Purpose: To quantify and describe relationships between subjective and external measures of training load in professional youth soccer players. Methods: Data from differential ratings of perceived exertion (dRPE) and 7 measures of external training load were collected from 20 professional youth soccer players over a 46-week season. Relationships were described by repeated-measures correlation, principal component analysis, and factor analysis with oblimin rotation. Results: Significant positive (.44 ≤ r ≤ .99; P < .001) within-individual correlations were obtained across dRPE and all external training load measures. Correlation magnitudes were found to decrease when training load variables were expressed per minute. Principal component analysis provided 2 components, which described 83.3% of variance. The first component, which described 72.9% of variance, was heavily loaded by all measures of training load, while the second component, which described 10.4% of the variance, appeared to have a split between objective and subjective measures of volume and intensity. Exploratory factor analysis identified 4 theoretical factors, with correlations between factors ranging from .5 to .8. These factors could be theoretically described as objective volume, subjective volume, objective running, and objective high-intensity measures. Removing dRPE measures from the analysis altered the structure of the model, providing a 3-factor solution. Conclusions: The dRPE measures are significantly correlated with a range of external training load measures and with each other. More in-depth analysis showed that dRPE measures were highly related to each other, suggesting that, in this population, they would provide practitioners with similar information. Further analysis provided characteristic groupings of variables.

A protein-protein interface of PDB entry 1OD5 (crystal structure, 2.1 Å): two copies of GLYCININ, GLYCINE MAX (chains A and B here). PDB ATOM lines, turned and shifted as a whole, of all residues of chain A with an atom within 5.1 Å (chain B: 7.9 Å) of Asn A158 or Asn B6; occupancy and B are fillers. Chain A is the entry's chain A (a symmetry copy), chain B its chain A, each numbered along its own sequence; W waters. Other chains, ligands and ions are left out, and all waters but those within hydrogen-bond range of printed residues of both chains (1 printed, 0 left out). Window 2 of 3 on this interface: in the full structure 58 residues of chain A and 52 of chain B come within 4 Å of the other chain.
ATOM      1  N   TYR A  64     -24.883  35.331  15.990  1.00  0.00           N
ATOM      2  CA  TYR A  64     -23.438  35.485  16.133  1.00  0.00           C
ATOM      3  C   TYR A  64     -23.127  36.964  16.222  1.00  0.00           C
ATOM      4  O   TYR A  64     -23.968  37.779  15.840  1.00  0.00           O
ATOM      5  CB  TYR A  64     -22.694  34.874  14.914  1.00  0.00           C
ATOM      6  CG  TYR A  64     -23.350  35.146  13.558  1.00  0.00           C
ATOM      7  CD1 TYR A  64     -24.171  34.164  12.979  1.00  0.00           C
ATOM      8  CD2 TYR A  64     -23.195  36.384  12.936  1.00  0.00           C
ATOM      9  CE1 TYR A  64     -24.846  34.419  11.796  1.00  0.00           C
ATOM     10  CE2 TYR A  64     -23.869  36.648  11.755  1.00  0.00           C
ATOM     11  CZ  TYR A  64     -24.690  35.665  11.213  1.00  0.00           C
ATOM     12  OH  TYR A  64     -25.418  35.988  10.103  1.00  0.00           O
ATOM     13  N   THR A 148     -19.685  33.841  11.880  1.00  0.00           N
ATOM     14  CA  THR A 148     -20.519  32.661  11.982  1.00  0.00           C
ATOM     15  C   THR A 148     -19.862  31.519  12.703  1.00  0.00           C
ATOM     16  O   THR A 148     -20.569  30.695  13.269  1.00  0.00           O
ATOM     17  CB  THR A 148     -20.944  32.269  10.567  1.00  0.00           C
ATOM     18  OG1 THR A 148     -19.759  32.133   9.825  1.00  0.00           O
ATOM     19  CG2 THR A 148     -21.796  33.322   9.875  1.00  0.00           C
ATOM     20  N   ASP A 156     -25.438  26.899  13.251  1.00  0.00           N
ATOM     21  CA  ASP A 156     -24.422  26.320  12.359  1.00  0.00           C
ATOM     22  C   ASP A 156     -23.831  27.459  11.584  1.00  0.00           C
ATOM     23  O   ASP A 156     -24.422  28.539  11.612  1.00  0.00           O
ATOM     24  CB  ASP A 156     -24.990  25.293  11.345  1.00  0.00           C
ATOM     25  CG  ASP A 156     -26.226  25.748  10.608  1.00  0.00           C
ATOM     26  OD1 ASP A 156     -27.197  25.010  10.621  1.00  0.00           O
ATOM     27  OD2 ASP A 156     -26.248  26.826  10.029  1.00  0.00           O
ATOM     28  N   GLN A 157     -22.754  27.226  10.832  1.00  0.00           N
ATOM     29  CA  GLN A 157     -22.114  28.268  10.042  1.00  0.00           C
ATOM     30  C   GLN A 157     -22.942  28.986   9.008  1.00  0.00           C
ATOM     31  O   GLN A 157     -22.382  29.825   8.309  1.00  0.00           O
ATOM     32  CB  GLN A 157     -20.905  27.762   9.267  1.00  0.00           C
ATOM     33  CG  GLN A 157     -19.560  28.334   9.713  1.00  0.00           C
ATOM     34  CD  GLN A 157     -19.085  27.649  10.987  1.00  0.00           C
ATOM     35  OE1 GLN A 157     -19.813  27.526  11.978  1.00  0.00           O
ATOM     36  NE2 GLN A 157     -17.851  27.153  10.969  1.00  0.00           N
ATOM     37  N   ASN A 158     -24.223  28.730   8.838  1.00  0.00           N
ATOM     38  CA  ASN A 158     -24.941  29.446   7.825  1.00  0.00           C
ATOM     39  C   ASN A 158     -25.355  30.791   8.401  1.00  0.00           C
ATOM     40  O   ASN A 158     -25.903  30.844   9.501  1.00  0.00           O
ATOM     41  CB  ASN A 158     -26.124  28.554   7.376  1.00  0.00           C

Patrick C. Maughan, Niall G. MacFarlane, and Paul A. Swinton
Sharon Hetherington, Paul Swinton, Tim Henwood, Justin Keogh, Paul Gardiner, Anthony Tuckett, Kevin Rouse, and Tracy Comans
In this article, the authors assessed the cost-effectiveness of center-based exercise training for older Australians. The participants were recipients of in-home care services, and they completed 24 weeks of progressive resistance plus balance training. Transport was offered to all participants. A stepped-wedge randomized control trial produced pre-, post-, and follow-up outcomes and cost data, which were used to calculate incremental cost-effectiveness ratios per quality-adjusted life year gained. Analyses were conducted from a health provider perspective and from a government perspective. From a health-service provider perspective, the direct cost of program provision was $303 per person, with transport adding an additional $1,920 per person. The incremental cost–utility ratio of the program relative to usual care was $70,540 per quality-adjusted life year over 6 months, decreasing to $37,816 per quality-adjusted life year over 12 months. The findings suggest that Muscling Up Against Disability offers good value for the money within commonly accepted threshold values.